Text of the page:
We are now at a point where it is possible to give concrete directions for experiment planning, execution, and reporting, allowing objective performance comparisons and potentially affecting the content of obtained results, not only their 'production process'. The key point to allow replication and comparison of results is having adequate data support: all the data necessary to repeat a given experiment. This will be the very first well-structured example of a publication in robotics, which will list a series of replicable and objectively measurable results.
Contributed papers reporting about experiments, benchmarking methods, challenges and competitions are solicited. They need to include results on real robots and be described in such a way to allow their replication. In particular challenges and competitions might be needed to compare intelligent or system level behaviors and capabilities. We seek papers on challenges and competitions describing real world events with real robots and designed as robotics ‘replicable experiments’.
Scope, Description and Information
Contributions from ANY area of Robotics and Automation are sought, under the condition that they are ‘replicable’. The topics include but are not limited to:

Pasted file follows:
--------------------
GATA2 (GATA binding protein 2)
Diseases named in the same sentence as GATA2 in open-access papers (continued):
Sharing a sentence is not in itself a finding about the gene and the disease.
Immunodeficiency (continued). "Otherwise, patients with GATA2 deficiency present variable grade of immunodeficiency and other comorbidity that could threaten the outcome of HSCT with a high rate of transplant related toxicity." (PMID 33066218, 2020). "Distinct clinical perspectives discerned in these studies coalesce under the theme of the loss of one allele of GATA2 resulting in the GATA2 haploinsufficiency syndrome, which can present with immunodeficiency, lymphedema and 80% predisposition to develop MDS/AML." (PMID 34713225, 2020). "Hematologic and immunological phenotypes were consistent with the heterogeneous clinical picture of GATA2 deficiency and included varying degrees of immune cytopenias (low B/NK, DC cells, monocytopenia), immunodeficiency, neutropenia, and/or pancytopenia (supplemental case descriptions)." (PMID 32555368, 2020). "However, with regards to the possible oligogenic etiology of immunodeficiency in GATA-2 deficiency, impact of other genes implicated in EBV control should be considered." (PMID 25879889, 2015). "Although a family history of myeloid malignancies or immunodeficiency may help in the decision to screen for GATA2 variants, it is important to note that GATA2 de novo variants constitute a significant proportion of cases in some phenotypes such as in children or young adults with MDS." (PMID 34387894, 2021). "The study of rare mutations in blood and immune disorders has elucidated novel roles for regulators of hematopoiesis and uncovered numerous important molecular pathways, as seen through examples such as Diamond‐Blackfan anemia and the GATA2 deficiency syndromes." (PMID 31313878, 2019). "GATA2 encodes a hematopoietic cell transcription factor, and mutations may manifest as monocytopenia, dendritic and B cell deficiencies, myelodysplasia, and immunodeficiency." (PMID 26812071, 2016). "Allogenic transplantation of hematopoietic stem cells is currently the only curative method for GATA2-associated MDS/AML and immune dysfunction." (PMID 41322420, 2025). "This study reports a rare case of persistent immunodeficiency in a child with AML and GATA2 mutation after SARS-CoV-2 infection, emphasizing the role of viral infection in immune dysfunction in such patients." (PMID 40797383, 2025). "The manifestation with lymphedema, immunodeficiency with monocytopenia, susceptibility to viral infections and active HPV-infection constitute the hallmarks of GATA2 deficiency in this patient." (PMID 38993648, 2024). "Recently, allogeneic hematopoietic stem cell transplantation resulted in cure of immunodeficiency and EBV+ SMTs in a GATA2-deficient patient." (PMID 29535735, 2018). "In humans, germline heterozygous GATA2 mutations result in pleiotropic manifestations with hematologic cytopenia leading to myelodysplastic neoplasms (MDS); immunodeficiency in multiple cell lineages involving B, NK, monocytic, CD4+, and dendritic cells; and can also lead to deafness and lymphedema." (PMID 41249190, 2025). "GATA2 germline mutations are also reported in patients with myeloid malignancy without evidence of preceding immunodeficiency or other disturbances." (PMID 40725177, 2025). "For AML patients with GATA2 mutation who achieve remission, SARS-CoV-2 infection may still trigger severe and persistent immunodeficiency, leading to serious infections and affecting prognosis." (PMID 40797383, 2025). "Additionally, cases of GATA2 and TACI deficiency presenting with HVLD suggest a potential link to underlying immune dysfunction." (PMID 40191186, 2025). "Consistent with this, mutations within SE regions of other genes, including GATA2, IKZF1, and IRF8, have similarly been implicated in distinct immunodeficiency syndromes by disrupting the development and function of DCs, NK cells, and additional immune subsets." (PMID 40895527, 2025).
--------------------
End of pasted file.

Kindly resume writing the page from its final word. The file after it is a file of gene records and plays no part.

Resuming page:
• Experiments in Robotics;
• Benchmarking methods;
• Challenges and Competitions;
• Examples of Good Practice;
• Evaluation of Experimental Robotics Work;
• Relationship between benchmarking and replication of experiments with robots;
• Comparison of experimental methodology in neurosciences/ neurophysiology and in Robotics;
• Comparison of experimental methodology in neurosciences/ neurophysiology, in AI and Robotics;
• Comparison of experimental methodology in Biology and in Robotics; • Success metrics in Robotics;
• Well grounded experimental methods to compare artificial and natural systems, and their interaction
Any application area of Robotics and Automation can be considered, such as: Aerial Robotics, Rehabilitation and Assistive Robotics, Medical Robotics, Industrial robotics, Prosthetics and Exoskeletons, Wearable Robotics, Marine Robotics, and more.
RAM allows the attachment of extended materials (e.g. datasets, software tools, experimental protocols, code and or hardware identifiers, open source software, open source hardware designs, etc.), accompanying the submission of a paper. Instructions on the preparation of this material can be found on www.ieeeras. org/ram/for_authors. Extended materials will appear side-by-side to the accepted paper in the electronic version of the Special Issue within IEEE Xplore.
Call for papers June 2014
Submission deadline: 10 November 2014 - EXTENDED TO 10 December 2014
First Review: 6 February 2015
Final Review: 20 May 2015
Publication: September 2015
Fabio Bonsignorio, Institute of Biorobotics, Scuola Superiore S. Anna. Pisa, Italy and CEO and founder of Heron Robots. (Corresponding guest editor)
John Hallam, Maersk Institute, University of Southern Denmark, Odense, Denmark.
Angel P. del Pobil, Robotic Intelligence Laboratory, University Jaume I, Castellon, Spain.